UC v. Bakke

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UC v. Bakke
Court Supreme Court of the United States
Date decided June 26, 1978
Appealed from California Supreme Court
Questioned by
Students for Fair Admissions v. Harvard


In the 1970s, the medical school of the University of California systems had 2 separate admissions programs: (1) a general admission program & (2) a special admissions programs for minorities.

Every year, UC Davis School Of Medicine limited its new matriculant to 100: 84 for general applicants while 16 for special applicants.

The scores of Bakke (plaintiff) were not high enough to land him a spot as a general applicant. He was denied admissions 2 years in a row. At the same time, candidates with lower scores than Bakke were admitted into the special admissions group to work towards the same Doctor of Medicine degree at UC Davis.

Procedural History

Bakke filed a lawsuit arguing that the UC Davis's admissions policy at its school of medicine violated the EPC (Equal Protection Clause) of the 14th Amendment. Additionally, he cited the TITLE VI OF THE CIVIL RIGHTS ACT OF 1964 (nondiscrimination in federally assisted programs).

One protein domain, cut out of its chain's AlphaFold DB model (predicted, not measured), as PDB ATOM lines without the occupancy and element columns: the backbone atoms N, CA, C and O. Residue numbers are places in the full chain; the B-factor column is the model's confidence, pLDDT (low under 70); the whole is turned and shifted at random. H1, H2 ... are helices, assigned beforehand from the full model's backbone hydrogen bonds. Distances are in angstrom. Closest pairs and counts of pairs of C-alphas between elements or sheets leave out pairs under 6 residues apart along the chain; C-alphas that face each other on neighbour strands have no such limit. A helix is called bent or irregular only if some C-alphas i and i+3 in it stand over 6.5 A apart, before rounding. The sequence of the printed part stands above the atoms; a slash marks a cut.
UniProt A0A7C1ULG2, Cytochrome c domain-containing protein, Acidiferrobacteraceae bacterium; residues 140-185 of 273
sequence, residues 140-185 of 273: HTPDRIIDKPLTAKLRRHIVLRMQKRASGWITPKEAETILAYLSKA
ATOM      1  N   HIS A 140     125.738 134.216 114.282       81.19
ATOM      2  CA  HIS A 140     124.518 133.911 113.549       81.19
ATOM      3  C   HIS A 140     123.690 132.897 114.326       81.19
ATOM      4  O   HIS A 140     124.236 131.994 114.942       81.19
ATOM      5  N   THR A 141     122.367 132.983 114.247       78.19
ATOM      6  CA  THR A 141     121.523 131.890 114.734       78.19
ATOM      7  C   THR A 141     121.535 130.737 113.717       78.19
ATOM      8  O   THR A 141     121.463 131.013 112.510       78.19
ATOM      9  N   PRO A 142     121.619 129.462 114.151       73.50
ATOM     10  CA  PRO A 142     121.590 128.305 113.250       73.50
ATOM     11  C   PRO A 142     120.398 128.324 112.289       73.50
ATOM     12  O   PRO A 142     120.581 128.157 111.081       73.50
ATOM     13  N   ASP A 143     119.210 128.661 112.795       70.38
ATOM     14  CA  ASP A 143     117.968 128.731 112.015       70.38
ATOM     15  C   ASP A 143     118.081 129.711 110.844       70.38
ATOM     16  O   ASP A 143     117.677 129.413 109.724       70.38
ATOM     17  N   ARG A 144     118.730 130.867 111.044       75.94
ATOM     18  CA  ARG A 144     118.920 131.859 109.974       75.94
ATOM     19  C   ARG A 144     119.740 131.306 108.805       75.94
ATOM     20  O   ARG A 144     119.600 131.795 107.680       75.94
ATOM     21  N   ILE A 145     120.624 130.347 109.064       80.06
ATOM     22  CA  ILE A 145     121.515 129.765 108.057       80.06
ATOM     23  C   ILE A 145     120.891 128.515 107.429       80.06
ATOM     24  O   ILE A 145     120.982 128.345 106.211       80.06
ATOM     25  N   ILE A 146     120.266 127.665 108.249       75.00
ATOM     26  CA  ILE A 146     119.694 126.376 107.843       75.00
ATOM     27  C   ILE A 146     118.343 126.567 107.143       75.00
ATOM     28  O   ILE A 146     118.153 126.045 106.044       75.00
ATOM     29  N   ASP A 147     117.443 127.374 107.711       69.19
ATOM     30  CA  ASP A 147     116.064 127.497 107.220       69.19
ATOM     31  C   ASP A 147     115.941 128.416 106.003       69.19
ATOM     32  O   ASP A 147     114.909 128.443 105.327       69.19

Bakke wins in the state trial court & the Supreme Court of California.


Subject: Affirmative Action & Reverse Discrimination

May a public university receiving federal funds constitutionally exhibit a preference for racial minorities in its admissions policy consistent with the EPC?


The School of Medicine at UC Davis contended that its special admissions program served a compelling state interest in (1) remedying past discrimination, (2) facilitating health services in under-served areas, & (3) increasing academic diversity.

Blackmun argued that race must be taken into account in order to combat racism.


Yes & no. Universities can't admit students using a racial quota. Nevertheless, race may be factored into the admissions decision.


Powell reasoned that remedying past discrimination wasn't the duty of the UC Davis School of Medicine because that school itself had never engaged in racial discrimination since its founding in 1966. Thus, according to Powell, this wasn't a compelling state interest. Brennan disagreed with Powell on this point.